The Draft Project

There has been a lot of discussion recently as to whether the Indianapolis Colts are drafting as well as they used to.

I decided that the only way to reasonably measure the Colts’ drafts was to compare them with all the other drafts of NFL teams over the past several years.  So with the help of two intrepid 18to88 readers (Josh Baker and Dan Menezes), we’ve complied draft data on all 32 teams from 2002-2009.

Over the course of the next several days, I’ll be doing a series of articles about the drafts (best, worst, AFC South history), ect.  The study used two tools to aid in the process.  The first was “point value” for draft picks.

Point value is based on the theoretical trade value of each NFL draft pick.  Higher picks are worth more than lower picks.  For every draft pick used from 2002-2009, we used the trade chart to give the draft slot (NOT THE PLAYER) a point value.  Point value represents potential average value of the draft slot before a player is picked. On average, the first pick of the draft will be worth more than the 30th pick.  Once the players are selected, that value is irrelevant, but over time, it plays out that the top of the draft is more vastly more valuable than the bottom.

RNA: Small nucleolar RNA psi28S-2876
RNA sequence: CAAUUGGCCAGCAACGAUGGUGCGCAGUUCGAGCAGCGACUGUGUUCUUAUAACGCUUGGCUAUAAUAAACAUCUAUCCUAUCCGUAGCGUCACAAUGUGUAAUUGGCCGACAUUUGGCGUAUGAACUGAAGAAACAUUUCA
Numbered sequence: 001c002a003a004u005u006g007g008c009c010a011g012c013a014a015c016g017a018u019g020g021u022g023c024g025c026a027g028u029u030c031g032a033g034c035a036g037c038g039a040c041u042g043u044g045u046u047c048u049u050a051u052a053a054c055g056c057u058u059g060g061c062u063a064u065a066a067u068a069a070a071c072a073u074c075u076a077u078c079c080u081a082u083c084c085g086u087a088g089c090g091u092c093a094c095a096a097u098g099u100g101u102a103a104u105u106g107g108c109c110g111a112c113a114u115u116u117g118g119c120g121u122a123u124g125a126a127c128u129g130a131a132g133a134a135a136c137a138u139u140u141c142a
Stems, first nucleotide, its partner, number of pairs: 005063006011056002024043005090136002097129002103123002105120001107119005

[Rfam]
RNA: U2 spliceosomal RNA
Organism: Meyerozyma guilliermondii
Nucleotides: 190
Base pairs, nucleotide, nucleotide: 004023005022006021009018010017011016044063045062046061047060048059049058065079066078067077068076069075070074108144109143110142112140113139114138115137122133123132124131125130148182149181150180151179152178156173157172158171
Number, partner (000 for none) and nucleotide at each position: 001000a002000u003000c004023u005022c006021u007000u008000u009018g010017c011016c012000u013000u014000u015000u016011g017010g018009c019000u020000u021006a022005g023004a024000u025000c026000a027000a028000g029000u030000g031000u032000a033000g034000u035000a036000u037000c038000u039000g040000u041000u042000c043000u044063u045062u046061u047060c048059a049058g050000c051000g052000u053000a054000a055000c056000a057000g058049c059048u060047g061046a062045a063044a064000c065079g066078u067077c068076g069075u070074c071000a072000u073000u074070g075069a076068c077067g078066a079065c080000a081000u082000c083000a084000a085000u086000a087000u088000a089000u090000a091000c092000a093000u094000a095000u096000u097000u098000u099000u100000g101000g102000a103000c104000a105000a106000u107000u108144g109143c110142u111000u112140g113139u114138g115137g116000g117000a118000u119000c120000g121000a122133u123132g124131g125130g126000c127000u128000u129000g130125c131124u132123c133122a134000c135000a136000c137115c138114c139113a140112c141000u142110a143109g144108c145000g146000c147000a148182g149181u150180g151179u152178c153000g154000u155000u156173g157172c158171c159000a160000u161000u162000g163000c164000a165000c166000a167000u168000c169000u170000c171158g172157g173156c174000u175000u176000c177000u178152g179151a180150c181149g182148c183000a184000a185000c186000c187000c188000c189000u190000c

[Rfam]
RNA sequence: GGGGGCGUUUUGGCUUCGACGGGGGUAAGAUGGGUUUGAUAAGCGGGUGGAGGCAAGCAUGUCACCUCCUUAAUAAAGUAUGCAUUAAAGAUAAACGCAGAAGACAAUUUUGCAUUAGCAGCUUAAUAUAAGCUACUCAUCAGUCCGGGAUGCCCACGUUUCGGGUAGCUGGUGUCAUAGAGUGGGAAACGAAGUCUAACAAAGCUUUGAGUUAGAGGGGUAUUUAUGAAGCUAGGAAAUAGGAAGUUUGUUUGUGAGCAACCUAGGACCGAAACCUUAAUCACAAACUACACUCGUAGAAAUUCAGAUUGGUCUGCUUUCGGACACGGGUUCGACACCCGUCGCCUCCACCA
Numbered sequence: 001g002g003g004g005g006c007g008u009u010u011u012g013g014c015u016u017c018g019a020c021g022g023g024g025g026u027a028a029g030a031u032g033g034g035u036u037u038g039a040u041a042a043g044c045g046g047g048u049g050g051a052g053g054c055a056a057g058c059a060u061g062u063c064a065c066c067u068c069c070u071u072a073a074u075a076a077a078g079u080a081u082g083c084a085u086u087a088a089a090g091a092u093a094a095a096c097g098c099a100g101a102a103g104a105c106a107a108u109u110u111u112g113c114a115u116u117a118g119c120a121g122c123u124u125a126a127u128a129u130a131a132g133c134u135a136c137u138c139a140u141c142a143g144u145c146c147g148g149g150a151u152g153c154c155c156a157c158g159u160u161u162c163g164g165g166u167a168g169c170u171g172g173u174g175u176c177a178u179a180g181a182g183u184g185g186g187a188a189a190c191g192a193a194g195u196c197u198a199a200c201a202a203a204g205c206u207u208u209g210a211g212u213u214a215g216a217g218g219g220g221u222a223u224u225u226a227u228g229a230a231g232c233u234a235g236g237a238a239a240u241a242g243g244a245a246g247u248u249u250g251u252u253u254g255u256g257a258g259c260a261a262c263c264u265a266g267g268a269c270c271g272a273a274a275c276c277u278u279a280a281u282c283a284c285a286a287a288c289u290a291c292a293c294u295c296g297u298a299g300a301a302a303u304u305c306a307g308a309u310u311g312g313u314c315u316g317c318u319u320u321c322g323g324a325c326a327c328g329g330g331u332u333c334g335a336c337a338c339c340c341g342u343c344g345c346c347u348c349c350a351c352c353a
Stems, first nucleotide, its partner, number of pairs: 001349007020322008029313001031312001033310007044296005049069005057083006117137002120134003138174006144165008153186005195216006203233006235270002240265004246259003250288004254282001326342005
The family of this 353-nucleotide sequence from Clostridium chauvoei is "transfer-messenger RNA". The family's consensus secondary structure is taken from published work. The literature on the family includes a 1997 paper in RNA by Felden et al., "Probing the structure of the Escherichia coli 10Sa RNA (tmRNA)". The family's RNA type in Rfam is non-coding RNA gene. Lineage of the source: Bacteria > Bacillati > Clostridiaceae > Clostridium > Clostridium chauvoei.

Once a player is selected, we judged his performance using a stat called Approximate Value.  Approximate value is a stat engineered by Pro Football Reference. It is not a perfect stat. It is meant to be, well, approximate.  For more discussion of the methodology of this study and of approximate value, please refer to the appendix.

In the appendix to this article, you can not only find further explanations of the methodology, but a link to the spread-sheet with all the data.  I won’t be listing individual data points in the article, because they are meaningless without context.  If you want to see the results, simply download the spreadsheet.

There are two ways to measure the success of a draft.